Pornography has served as a spur to the development of every new technology from the Gutenberg press to the Internet, but it was the Lumière brothers’ first commercial cinema display in 1895 Paris that inspired creative smut on an international scale. The first “blue movies” were staid – like pictures of a couple embracing in Kiss in the Tunnel (1899) – or static, women simply staring at the camera in various states of undress. But soon some anonymous geniuses recognized the narrative potential of the art form. In 1907, directors in France, Germany, and the United States began making one-reel films that included live sex acts with prostitutes, to be shown at bachelor parties. This struck a popular chord, particularly in cutting-edge New York. The oldest surviving American stag movie is A Free Ride (1915), also known as A Grass Sandwich, which was shot in New Jersey and played for years in X-rated Manhattan cinemas.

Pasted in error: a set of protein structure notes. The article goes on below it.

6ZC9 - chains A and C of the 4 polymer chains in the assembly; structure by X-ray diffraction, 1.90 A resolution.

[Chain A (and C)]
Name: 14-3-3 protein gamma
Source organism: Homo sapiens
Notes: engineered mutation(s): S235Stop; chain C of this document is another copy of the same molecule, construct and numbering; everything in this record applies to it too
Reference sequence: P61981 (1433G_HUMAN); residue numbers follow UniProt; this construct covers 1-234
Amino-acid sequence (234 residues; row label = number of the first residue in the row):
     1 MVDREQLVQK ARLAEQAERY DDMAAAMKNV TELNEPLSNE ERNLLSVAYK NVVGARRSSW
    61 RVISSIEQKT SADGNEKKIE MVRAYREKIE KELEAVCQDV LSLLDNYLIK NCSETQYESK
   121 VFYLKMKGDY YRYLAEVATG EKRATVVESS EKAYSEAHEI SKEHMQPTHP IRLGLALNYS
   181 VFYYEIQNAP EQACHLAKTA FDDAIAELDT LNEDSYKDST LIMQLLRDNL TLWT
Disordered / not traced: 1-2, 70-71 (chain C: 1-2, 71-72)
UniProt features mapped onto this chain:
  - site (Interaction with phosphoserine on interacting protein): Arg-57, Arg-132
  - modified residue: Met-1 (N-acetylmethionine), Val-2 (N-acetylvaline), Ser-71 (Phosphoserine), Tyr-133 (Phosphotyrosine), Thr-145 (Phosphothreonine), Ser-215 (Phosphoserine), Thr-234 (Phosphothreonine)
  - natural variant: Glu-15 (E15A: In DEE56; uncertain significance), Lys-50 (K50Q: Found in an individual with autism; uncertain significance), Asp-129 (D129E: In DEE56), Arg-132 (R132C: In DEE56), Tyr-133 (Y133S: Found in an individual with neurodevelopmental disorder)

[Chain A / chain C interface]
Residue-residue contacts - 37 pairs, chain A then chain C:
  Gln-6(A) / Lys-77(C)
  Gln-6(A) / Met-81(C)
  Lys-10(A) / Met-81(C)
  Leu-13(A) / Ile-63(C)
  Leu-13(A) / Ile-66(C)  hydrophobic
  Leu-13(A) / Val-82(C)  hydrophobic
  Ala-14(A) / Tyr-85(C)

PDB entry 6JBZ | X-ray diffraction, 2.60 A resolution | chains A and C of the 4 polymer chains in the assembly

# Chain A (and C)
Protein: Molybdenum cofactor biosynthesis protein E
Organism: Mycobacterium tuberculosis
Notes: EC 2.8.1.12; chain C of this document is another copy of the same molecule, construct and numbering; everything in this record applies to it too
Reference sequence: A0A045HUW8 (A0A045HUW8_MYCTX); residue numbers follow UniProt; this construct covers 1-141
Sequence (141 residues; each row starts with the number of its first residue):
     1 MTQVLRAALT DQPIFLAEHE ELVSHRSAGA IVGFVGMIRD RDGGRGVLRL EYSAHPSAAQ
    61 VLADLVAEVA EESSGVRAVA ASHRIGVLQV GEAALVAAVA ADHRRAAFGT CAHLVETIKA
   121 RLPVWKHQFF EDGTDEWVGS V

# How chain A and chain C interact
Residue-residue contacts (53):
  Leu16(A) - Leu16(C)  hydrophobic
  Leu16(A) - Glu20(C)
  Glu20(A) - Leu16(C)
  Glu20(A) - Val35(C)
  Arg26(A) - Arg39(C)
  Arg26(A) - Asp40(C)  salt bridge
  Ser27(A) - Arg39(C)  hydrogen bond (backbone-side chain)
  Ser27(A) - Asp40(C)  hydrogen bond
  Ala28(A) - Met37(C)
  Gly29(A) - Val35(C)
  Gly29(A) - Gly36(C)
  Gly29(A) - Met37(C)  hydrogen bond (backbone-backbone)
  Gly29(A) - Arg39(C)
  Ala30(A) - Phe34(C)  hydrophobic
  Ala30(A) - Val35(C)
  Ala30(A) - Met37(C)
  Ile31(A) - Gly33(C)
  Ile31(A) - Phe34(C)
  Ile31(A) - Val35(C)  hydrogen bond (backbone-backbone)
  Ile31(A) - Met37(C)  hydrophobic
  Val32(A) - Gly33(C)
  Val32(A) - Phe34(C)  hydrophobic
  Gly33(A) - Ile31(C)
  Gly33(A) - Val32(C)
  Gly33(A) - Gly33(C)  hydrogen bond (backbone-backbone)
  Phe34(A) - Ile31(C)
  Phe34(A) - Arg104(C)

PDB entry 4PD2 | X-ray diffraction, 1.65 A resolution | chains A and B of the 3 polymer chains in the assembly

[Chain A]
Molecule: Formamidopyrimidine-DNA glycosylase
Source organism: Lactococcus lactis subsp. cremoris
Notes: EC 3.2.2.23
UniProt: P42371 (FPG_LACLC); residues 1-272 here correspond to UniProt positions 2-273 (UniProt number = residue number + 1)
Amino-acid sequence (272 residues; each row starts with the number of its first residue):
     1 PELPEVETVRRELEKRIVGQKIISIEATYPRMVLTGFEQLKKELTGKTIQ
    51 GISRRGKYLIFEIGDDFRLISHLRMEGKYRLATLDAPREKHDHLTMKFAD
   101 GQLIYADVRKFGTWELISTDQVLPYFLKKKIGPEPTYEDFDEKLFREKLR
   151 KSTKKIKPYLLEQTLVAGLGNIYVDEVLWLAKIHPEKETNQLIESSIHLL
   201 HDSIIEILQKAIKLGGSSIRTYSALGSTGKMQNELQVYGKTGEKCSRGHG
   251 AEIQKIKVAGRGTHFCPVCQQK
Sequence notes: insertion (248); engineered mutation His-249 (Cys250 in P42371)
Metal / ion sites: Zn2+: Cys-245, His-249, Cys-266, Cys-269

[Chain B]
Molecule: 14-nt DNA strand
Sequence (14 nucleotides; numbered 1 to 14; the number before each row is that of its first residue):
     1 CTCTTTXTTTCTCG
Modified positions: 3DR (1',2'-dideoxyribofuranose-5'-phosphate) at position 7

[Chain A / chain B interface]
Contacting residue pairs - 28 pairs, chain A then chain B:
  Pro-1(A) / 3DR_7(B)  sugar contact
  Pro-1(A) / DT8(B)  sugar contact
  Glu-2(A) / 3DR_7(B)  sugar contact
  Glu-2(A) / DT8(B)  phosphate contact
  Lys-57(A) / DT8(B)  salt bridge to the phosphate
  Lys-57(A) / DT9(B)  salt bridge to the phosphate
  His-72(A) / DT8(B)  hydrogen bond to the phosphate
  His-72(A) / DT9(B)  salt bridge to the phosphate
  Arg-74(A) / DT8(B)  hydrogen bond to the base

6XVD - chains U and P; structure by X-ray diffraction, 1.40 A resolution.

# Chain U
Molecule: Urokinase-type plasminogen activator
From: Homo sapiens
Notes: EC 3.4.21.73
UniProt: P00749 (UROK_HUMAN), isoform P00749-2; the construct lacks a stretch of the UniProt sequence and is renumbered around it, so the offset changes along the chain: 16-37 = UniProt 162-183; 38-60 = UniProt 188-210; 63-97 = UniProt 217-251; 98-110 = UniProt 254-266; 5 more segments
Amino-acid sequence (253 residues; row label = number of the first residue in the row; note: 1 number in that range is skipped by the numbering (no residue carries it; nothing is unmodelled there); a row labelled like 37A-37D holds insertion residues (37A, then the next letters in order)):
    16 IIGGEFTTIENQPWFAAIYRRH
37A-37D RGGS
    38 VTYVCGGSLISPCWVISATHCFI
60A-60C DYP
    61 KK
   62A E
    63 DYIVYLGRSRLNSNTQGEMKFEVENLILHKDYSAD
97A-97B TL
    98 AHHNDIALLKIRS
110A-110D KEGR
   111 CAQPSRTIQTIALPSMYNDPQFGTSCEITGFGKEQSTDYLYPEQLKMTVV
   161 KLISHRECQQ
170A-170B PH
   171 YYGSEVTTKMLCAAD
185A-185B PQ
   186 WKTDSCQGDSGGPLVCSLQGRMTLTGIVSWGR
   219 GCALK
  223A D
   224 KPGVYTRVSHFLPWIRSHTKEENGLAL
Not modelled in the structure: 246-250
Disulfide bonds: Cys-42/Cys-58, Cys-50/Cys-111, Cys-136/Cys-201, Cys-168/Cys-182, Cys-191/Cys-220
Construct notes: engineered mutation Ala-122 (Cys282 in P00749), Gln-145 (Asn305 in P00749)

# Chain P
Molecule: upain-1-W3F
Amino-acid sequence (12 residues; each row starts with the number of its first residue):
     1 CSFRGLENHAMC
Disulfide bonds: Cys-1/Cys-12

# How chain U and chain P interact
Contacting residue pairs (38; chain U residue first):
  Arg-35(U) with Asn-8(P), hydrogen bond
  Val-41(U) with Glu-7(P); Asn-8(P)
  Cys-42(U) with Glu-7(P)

The plot line, not surprisingly, is simple: A wealthy man-about-town gives a girl a lift in his flashy convertible but stops ten miles from her destination; he then offers to drive her the rest of the way in exchange for sex. She indignantly refuses, and walks home. In the next scene, the caddish driver gives her a lift again. This time, he stops 20 miles from home, with the same offer. Again, she refuses. On the third day, he drops her 50 miles from home. This time she relents, and they make love on the grass.
As the girl brushes down her dress, she admits that she had been happy to walk ten miles, or even 20 miles. “But I’ll be Damned if I Will Walk 50 Miles Just to Stop You —” cut to her gleeful face — “From Getting a Dose of the CLAP.” •
SOURCE/FURTHER READING: Stags, Smokers & Blue Movies: The Origins of American Pornographic Film, exhibit Museum of Sex, NY, 2005.